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What is the proper tone in which to relate the story of the Krasnansky family, three generations of Russian Jews whom we meet in Italy in the summer of 1978, en route from the Soviet Union to the "free world"? What is the most fitting way to do justice to a saga that reckons with émigrés and refuseniks, informants and saboteurs, black markets and bureaucrats, czarists, Bolsheviks, Zionists, fascists, pogroms, suicide, evacuation and the brutality of families wrenched apart? Should the narrative pitch be grave, momentous, huskily lachrymose, perhaps, or even grandly epic?

Not if the storyteller is David Bezmozgis, the author of Natasha and Other Stories. His first novel, The Free World, unspools in a voice as whimsical and wry and trippingly light as a sidewalk musician's, and he draws us in the same way a consummate busker attracts his audience: with deceptive ease and unavoidable power, so that hours later we find ourselves still on the street corner, transfixed, unable to tear ourselves away until the act itself has finished and releases us.

It isn't that Bezmozgis treats his subject airily. He hasn't gone about brightening the story with amusements in order to entertain, or employing ingenious gimmicks, as do the vendors he describes reeling in customers at an open-air market in Rome. In fact, one senses he has not so much imposed his own voice on the novel as discerned, and made himself a conduit for, the voice that might best serve his subject's many octaves of meaning and feeling: a voice whose range includes the absurd.

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We are made alert to the presence of the absurd in the opening paragraph, which introduces us to Alec Krasnansky, the 26-year-old, unapologetically libidinous married son at the heart of the book. He is standing on a train platform that is teeming with other emigrants, observing as around him "the Russian circus performed its ludicrous act." Alec, his parents, his brother, both their wives and two young nephews are among the thousands of Soviet Jews gathered in and around Rome, waiting in hopes to secure visas to Israel, America, Australia, Canada.

The novel, which spans five months (as well as folding in several decades of seamlessly woven backstory), reminds us again and again that life is essentially ridiculous. The grouchy red-haired manager of the seedy hotel where the newly arrived emigrants are herded reminds Alec of "a bad comic actor" and "a clown." Alec's father, Samuil, a Communist stalwart even after his denunciation and threatened expulsion from the party, does not share his son's talent for merriment, but he, too, relates to life's blows as if they were reflected in a funhouse mirror. When advised he should think about making a contingency plan, in case Canada doesn't accept him, Samuil snorts. He has one: "The other place."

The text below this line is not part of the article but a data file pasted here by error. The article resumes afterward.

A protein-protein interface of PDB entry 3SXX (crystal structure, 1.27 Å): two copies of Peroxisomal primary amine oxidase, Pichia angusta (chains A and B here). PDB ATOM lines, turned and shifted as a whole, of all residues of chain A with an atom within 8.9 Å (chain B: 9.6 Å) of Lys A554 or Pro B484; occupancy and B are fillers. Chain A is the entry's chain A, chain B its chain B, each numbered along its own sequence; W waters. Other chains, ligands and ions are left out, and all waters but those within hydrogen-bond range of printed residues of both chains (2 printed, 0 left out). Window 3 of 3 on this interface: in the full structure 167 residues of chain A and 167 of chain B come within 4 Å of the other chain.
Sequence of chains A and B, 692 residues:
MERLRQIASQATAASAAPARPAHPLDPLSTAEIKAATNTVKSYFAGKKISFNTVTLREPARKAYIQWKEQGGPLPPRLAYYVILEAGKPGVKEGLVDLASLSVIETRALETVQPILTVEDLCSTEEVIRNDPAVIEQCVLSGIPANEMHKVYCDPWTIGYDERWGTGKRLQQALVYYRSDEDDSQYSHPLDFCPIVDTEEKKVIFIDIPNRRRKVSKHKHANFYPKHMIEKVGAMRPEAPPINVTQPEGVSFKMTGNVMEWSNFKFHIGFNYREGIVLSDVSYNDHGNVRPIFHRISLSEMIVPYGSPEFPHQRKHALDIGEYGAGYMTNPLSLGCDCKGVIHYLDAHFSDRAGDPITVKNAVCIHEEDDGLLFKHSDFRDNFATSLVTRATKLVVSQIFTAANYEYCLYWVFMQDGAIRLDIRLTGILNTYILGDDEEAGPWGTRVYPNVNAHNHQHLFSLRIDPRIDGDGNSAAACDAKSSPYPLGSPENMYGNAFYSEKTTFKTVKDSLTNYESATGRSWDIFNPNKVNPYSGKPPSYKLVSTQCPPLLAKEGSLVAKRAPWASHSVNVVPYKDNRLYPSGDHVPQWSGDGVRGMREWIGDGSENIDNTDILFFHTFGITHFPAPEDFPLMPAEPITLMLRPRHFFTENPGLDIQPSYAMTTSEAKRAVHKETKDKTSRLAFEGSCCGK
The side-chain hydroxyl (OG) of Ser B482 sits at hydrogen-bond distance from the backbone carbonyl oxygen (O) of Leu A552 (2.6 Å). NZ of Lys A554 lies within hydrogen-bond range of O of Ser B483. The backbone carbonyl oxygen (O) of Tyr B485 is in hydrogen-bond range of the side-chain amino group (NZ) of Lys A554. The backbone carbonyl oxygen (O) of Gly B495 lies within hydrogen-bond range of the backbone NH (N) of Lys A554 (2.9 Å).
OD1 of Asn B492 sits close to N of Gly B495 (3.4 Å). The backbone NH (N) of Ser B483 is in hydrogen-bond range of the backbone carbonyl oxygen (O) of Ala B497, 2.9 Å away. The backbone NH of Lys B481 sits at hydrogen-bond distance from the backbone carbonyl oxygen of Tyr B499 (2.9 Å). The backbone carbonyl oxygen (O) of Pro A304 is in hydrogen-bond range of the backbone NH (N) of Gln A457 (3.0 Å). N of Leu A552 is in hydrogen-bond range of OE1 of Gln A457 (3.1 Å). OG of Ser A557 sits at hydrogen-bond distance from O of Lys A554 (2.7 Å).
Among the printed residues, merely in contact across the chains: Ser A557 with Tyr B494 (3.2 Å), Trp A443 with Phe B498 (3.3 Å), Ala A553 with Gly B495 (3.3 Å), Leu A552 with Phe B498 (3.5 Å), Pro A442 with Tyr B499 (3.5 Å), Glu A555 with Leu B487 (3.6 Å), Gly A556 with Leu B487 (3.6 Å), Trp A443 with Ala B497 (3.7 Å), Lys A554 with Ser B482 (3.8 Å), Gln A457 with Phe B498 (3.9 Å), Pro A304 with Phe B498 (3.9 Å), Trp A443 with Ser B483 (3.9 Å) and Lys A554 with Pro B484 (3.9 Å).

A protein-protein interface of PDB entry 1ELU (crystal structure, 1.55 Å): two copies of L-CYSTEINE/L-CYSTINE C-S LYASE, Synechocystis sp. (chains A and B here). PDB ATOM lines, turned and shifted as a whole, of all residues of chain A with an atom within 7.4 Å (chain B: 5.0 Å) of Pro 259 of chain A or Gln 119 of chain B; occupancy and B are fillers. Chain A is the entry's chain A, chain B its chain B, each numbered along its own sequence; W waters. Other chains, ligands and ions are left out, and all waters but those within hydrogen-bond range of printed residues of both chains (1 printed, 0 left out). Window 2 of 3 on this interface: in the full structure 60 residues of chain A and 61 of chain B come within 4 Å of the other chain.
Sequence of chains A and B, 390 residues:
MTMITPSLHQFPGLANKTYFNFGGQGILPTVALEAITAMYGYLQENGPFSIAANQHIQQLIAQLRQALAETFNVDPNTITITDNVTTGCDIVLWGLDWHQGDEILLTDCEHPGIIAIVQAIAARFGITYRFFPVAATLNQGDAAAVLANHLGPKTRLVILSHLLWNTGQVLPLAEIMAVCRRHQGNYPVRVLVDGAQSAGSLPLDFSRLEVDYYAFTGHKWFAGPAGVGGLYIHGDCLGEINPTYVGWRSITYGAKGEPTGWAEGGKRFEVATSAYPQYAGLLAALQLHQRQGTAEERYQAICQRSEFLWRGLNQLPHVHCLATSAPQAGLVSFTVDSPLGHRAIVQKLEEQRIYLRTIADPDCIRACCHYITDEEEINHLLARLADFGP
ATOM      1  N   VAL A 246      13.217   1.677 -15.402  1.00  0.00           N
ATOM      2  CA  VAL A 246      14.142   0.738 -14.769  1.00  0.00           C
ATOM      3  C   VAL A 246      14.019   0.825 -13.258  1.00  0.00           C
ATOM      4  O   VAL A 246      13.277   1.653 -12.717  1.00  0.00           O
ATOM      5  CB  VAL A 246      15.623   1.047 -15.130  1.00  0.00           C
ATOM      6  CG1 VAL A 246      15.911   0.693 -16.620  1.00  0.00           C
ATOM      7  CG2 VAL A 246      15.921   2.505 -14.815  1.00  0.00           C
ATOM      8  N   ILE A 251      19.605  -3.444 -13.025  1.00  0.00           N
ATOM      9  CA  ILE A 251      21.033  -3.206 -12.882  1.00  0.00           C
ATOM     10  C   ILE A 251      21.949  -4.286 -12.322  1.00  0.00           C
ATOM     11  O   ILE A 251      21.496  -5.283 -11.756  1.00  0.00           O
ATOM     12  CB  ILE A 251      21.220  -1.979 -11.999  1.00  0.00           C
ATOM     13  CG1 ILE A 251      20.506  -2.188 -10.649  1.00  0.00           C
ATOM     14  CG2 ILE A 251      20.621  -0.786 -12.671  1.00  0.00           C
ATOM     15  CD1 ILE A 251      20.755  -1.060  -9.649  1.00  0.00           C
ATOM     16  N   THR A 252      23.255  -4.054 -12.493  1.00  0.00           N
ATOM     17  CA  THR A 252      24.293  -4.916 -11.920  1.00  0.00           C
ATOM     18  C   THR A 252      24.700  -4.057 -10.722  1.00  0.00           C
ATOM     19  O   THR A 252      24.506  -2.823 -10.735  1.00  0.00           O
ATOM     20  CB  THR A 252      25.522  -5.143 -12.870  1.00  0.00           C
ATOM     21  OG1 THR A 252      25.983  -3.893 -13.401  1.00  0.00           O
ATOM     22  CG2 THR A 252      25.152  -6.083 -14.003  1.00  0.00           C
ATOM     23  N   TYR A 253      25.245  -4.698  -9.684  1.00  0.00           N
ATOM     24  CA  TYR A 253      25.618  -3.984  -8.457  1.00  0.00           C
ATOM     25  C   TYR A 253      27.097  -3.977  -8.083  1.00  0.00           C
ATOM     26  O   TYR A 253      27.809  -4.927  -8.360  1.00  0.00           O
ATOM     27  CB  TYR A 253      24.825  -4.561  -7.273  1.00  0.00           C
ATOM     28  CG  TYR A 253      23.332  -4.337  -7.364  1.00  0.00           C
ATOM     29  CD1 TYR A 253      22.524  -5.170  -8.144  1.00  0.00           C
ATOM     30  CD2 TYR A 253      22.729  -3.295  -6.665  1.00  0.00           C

"What other place? Israel?"

"The grave."

Alec's long-suffering wife, Polina, completes the troika of characters who provide the main storylines. Her perspective, like Samuil's, is less gaily inflected than her husband's but no less imbued with a keen sense of the preposterous. Of the brief English-immersion class she took in preparation for their trip, she retains only two phrases, one being: "Why not visit the exhibition of national economy achievements of the USSR?" (Did I mention the book is often very, very funny?)

If nearly every character is fluent in the language of absurdity, they are hardly all fluent in the many languages that might make their journey easier. Bezmozgis not only depicts foreign-language lessons and interpreters (as well as instances of stinging helplessness in the absence of interpreters), but also suggests how profoundly the imperative to be multilingual, to code switch and adapt, has affected the family for generations - whether the language one must quickly learn (or learn to hide) is Italian, Yiddish, Hebrew or Latvian, or the parlance of party ideology or religious belief. He even scatters in some Esperanto, and again, far from being trotted out as a parlour trick or a busker's device, the use of this international language of hope is both pointed and genuinely affecting.

What makes this novel great is ultimately not really story or voice, but Bezmozgis's tender, trenchant mastery of the idiom of the absurd. For him, absurdism is neither a carnival, a lark nor anything so reductive as an expression of perverse meaninglessness. He comprehends something altogether more shaded, more complex - perhaps like what Graham Greene had in mind when he wrote, "Nothing is ineluctable. Life has surprises. Life is absurd. Because it's absurd there is always hope."

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Leah Hager Cohen is the author of seven books. Her new novel, The Grief of Others, will be published in September.

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